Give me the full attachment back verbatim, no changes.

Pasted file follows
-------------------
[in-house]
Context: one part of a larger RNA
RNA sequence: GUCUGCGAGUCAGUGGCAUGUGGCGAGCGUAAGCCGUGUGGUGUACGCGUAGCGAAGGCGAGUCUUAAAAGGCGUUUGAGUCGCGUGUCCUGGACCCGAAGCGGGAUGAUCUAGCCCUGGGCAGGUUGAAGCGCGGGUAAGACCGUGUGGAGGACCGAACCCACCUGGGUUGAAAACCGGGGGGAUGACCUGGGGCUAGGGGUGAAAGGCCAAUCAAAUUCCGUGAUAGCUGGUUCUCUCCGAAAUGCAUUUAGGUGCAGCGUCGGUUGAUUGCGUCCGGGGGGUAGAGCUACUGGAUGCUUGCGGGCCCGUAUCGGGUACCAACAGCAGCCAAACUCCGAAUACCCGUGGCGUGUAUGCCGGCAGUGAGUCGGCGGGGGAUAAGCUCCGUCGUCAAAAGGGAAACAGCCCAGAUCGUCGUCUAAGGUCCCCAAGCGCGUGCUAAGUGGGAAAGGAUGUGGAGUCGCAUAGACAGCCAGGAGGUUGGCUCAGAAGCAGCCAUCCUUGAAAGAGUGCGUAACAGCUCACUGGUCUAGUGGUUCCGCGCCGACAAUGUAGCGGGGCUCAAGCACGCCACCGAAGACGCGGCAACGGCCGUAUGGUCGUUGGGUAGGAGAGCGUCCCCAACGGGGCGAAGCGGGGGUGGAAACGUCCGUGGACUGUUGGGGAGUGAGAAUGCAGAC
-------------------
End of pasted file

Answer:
[in-house]
Context: one part of a larger RNA
RNA sequence: GUCUGCGAGUCAGUGGCAUGUGGCGAGCGUAAGCCGUGUGGUGUACGCGUAGCGAAGGCGAGUCUUAAAAGGCGUUUGAGUCGCGUGUCCUGGACCCGAAGCGGGAUGAUCUAGCCCUGGGCAGGUUGAAGCGCGGGUAAGACCGUGUGGAGGACCGAACCCACCUGGGUUGAAAACCGGGGGGAUGACCUGGGGCUAGGGGUGAAAGGCCAAUCAAAUUCCGUGAUAGCUGGUUCUCUCCGAAAUGCAUUUAGGUGCAGCGUCGGUUGAUUGCGUCCGGGGGGUAGAGCUACUGGAUGCUUGCGGGCCCGUAUCGGGUACCAACAGCAGCCAAACUCCGAAUACCCGUGGCGUGUAUGCCGGCAGUGAGUCGGCGGGGGAUAAGCUCCGUCGUCAAAAGGGAAACAGCCCAGAUCGUCGUCUAAGGUCCCCAAGCGCGUGCUAAGUGGGAAAGGAUGUGGAGUCGCAUAGACAGCCAGGAGGUUGGCUCAGAAGCAGCCAUCCUUGAAAGAGUGCGUAACAGCUCACUGGUCUAGUGGUUCCGCGCCGACAAUGUAGCGGGGCUCAAGCACGCCACCGAAGACGCGGCAACGGCCGUAUGGUCGUUGGGUAGGAGAGCGUCCCCAACGGGGCGAAGCGGGGGUGGAAACGUCCGUGGACUGUUGGGGAGUGAGAAUGCAGAC